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    1. We have bald eagles, and many hawks in the Lower Mainland and Vancouver, LG. At our feeders in the past we saw the same birds: also Red-Shafted Flickers, another type of woodpecker.

      That job you had with the state park would have been interesting. Do you have predatory birds and their handlers in your fantasy stories?

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  3. I assume, being just up the road a bit from Washington, that you also have Northern Flickers? They were very destructive on my house out there. One pecked a hole in the side and made a nest. You could hear the babies every day. My ex kept threatening to board up the whole so that they'd die and I forced him to leave them be. So instead he'd sit home and try to shoot the adults with a pellet gun, which is illegal.

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    1. Birds in the house aren't good. We had birds, then squirrels and did have to board up the area where they got in. Had to call in a squirrel expert. Really ticked off the black squirrel in our yard. We had a staring contest when he/she discovered his access had been blocked off.

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  4. So beautiful! I have to travel miles from home to see anything besides sparrows and ground squirrels *sigh*.

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    1. Glad you could see these colourful birds, if that's the case, Jenn.

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  5. Very interesting post! I hadn't realized that the red color on their heads was for warning other birds to stay away.

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    1. Hubs is the birder expert. I like to photograph them. He keeps track of the ones we see in the official bird book.

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  6. Certain insects like to use the color red as a deterrent as well. Anyway, these pictures are great. We get woodpeckers in our area too, but I've never gotten close enough to take pictures. I may need to change or add a different bird feeder.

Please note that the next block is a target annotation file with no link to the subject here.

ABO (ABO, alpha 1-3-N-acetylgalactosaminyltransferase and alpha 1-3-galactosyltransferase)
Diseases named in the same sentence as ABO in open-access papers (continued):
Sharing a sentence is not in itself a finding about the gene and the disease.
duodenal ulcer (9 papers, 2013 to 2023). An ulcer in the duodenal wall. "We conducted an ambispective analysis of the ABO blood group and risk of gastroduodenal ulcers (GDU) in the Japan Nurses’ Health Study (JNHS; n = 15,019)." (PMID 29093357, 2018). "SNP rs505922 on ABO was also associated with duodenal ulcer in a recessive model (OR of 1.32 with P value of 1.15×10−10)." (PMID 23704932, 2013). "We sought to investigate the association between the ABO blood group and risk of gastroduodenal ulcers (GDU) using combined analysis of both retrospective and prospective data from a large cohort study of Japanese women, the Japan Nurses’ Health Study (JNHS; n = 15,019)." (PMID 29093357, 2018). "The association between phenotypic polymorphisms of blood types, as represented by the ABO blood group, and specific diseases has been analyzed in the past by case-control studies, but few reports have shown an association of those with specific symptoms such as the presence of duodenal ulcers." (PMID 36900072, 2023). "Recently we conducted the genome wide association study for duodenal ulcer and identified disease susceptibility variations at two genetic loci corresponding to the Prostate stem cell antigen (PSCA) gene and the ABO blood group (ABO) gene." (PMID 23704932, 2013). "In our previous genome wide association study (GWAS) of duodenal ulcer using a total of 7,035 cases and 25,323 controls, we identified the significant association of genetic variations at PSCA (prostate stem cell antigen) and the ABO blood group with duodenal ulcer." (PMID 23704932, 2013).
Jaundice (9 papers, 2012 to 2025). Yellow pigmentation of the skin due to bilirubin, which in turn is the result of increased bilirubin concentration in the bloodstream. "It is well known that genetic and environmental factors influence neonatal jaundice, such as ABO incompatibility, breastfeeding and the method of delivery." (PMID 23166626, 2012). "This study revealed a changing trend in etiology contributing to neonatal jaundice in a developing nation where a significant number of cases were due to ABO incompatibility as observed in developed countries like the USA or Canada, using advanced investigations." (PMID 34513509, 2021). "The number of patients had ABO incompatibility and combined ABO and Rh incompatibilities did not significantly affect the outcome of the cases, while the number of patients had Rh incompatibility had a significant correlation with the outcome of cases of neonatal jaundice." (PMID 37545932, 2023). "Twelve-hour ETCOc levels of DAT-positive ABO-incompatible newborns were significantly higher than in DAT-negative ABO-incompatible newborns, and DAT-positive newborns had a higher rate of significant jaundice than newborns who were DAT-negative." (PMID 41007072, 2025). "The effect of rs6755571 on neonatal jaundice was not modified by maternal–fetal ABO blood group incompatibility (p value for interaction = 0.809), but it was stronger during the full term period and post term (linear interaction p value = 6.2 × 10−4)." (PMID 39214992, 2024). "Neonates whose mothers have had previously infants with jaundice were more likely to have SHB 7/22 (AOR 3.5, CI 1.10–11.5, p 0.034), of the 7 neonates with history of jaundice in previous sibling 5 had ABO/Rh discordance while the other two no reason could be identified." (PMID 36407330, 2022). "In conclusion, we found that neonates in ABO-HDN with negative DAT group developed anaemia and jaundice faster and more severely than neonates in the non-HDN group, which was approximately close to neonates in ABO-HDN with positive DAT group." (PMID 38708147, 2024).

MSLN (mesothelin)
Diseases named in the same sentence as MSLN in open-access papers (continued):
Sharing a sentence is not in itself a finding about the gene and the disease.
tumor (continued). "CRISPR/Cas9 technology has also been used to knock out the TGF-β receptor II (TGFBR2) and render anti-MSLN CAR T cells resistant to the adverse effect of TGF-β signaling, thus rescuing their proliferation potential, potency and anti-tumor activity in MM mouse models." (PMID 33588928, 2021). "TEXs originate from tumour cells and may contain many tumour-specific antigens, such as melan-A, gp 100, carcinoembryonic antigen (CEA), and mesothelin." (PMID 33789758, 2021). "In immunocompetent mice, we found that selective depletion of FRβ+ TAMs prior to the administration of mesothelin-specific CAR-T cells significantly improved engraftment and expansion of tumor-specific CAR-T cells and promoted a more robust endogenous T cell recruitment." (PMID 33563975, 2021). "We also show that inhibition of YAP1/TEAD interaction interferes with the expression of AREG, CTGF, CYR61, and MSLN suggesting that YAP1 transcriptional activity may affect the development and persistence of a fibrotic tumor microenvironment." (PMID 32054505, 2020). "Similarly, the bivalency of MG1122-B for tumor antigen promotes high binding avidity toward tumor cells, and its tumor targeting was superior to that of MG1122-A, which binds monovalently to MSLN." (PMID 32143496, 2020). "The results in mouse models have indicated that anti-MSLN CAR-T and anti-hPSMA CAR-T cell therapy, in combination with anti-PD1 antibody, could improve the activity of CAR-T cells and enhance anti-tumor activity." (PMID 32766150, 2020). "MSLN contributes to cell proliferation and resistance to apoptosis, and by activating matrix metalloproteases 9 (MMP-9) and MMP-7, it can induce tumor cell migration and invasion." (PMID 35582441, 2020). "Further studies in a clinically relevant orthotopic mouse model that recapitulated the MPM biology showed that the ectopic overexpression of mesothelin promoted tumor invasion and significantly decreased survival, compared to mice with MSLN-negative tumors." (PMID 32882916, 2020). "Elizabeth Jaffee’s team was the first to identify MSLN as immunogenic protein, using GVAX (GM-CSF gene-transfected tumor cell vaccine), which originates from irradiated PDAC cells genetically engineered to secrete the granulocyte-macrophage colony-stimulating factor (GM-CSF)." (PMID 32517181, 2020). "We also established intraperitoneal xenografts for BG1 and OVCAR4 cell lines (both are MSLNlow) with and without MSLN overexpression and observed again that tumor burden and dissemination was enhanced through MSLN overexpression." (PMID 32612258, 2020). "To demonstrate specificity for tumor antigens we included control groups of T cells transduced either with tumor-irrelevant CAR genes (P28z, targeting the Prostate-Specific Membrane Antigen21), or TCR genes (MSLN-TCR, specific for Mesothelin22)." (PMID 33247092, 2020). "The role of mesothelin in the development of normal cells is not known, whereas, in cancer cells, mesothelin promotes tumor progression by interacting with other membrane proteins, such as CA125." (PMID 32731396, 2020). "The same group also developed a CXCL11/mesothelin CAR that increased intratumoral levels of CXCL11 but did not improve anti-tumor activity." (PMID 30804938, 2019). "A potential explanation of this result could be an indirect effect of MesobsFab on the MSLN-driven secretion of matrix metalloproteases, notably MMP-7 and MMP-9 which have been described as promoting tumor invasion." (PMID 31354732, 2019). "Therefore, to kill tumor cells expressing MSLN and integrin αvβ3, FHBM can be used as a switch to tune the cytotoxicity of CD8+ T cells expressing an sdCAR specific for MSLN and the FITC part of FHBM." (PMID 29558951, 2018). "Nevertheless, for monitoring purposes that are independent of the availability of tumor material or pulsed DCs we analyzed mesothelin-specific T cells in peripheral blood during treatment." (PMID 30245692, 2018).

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    1. Isn't mother Nature nice to warn us of the bad guys?

      Woodpeckers like suet (look for suet with bugs mixed in - they like that one) I don't know how a person who studies bugs would feel about that. Just sayin'. I can be sneaky quiet if I have to.

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    2. Elise, I meant Insects. You have fantastic insect photos, too!

      I only have a few insect shots, some from our backyard, and a few from the everglades.

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  7. Great photos. Photographing birds is tough. I'm never sneaky enough.

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    1. In our former backyard, we had a bird-friendly green spot. Maybe they trusted the place more, my cat was an indoor pet. Black capped chickadees used to scoot through our deck on their way to the blue spruce, just to show they could.

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  8. I like birds, but never really took up bird watching. My favorites are kingfishers and hummingbirds.

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    1. Hummingbirds are another species we like too, Misha.